It’s something experts believe can help other athletes avoid a similar result. Dr. Kensa Gunter appreciates any steps that help sports crack the stigma of mental health that is even deeper than in society.

“We have to expand our idea that toughness is not just about powering through,” said Gunter, who is certified as a mental performance consultant by the Association for Applied Sport Psychology. "It is sometimes about asking for help and learning how to manage what’s going on so that you can continue to move forward.”

The NHL and NHL Players’ Association founded the Player Assistance Program in 1996 to give members ongoing assistance in their daily lives. Professional counselors are available in each NHL city, there’s a confidential phone line to call for help and the union added health and wellness team for extra assistance during the pandemic.

“No different than if they blow a knee — it’s all health,” said Monnich, who is also an adviser for “Lift the Mask,” an organization dedicated to providing free mental health and performance resources for goalies. "(We) provide resources and we even provide fees for them to be able to see a consultant if they need that assistance and we can then refer them to counselors or therapists.”

That kind of help is needed, based on research done among Olympic and collegiate athletes. Trent Petrie, professor and director of the Center for Sports Psychology at the University of North Texas, said elite athletes “report levels of depression, anxiety, substance use, sleep disturbances that are comparable to the general population and in some cases higher than.”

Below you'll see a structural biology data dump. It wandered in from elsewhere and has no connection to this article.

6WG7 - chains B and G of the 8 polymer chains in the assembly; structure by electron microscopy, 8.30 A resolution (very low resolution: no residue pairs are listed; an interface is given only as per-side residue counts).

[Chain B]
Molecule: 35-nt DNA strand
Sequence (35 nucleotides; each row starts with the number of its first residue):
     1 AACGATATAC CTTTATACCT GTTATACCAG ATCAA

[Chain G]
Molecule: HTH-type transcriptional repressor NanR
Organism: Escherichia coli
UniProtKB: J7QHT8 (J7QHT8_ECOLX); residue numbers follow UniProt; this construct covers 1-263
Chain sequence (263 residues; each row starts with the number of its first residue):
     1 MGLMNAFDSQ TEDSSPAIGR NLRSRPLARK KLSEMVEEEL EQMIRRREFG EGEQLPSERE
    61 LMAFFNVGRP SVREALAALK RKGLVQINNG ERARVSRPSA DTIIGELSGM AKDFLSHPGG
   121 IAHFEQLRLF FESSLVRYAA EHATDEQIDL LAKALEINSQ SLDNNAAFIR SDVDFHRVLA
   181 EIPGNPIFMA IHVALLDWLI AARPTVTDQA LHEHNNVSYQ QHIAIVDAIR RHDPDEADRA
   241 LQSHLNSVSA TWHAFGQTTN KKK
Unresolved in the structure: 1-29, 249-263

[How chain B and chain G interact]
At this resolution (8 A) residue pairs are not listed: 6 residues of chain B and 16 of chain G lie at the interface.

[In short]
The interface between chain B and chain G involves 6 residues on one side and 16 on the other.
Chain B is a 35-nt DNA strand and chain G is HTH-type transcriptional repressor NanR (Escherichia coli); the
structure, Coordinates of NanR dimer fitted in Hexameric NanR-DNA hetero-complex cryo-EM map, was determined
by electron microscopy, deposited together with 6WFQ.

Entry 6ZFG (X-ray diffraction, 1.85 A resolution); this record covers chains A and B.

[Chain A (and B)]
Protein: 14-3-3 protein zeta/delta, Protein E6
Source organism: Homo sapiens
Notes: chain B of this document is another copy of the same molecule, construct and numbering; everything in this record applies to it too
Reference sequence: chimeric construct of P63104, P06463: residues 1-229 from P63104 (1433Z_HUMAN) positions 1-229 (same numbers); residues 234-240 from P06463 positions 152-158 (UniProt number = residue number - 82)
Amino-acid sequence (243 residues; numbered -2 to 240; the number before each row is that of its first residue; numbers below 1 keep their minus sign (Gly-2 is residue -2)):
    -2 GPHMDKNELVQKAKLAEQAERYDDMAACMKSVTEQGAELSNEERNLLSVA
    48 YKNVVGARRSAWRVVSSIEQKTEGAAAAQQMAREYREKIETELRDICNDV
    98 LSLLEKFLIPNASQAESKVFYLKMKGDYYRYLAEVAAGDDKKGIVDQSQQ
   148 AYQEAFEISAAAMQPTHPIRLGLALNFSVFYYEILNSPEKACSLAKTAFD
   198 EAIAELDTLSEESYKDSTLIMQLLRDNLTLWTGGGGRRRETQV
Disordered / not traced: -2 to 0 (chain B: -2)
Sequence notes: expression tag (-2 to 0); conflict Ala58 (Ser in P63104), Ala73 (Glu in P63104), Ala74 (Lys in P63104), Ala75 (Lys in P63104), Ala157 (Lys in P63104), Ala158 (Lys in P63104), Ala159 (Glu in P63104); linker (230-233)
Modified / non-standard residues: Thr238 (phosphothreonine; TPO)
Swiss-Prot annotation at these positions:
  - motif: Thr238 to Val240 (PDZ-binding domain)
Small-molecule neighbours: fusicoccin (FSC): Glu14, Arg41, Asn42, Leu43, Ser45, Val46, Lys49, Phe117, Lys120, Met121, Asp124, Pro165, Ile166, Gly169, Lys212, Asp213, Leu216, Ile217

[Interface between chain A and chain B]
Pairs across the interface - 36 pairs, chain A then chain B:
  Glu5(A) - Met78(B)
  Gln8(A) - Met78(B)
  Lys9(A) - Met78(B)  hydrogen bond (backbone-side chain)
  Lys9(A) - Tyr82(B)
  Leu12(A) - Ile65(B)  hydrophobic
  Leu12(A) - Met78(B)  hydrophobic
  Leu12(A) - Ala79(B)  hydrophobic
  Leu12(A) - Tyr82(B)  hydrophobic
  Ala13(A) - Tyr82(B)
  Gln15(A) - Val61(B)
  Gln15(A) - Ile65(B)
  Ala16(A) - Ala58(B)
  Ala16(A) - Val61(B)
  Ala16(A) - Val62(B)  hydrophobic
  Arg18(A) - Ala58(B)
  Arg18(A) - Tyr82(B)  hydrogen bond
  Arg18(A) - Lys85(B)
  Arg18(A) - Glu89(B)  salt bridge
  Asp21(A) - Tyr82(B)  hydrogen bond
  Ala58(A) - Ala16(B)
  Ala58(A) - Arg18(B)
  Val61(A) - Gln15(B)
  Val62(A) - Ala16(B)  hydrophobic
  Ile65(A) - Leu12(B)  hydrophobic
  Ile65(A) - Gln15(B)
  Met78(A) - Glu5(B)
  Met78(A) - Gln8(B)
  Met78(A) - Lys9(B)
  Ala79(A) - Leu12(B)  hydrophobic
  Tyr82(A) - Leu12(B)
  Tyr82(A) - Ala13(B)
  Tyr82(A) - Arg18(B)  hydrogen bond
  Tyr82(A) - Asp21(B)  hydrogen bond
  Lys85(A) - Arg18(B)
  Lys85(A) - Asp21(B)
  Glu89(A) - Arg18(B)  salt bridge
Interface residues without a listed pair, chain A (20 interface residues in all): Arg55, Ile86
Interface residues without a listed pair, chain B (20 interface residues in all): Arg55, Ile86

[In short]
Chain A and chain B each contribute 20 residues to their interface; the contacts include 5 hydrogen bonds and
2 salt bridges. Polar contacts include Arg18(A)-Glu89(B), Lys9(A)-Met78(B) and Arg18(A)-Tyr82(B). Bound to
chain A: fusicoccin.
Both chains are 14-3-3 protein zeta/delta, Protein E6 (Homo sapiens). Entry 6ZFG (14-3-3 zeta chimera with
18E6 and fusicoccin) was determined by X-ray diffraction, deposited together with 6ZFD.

“While we at one point had thought that athletes were protected from such mental health concerns and psychological distress, we’re seeing especially now with this younger generation — Generation Z and young millennials — that they are indeed experiencing the higher levels of mental health concerns that we’re seeing in the general population,” Petrie said.

Osaka, Phelps, Durant and others have brought those things to light in other sports. In hockey, Johns’ history of concussions and head trauma add another layer to the issue, with prominent voices like Hall of Fame goaltender Ken Dryden making the case to penalize any kind of head contact, even if unintentional.

“When you talk about the impact of something like a concussion or head trauma, we know that there is such thing as post-concussive syndrome and we know that with that there may be some emotional impacts of that physical trauma,” Gunter said. “Wwe have to be more aware of attending to all of it at all times as opposed to separating a physical injury out from an emotional concern.”

It all blended together for Johns, who recently “started getting some dark thoughts again and was going down a bad path.” After coming to grips that mental illness “truly is a sickness” like any other physical ailment, Johns figured he could do something about it with his cross-country journey that he hopes to complete in early July, before the Stanley Cup is handed out.

“As soon as I announced what I was doing, I realized that this wasn’t even almost about me,” he said. “It’s way bigger than me."


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Stephen Whyno, The Associated Press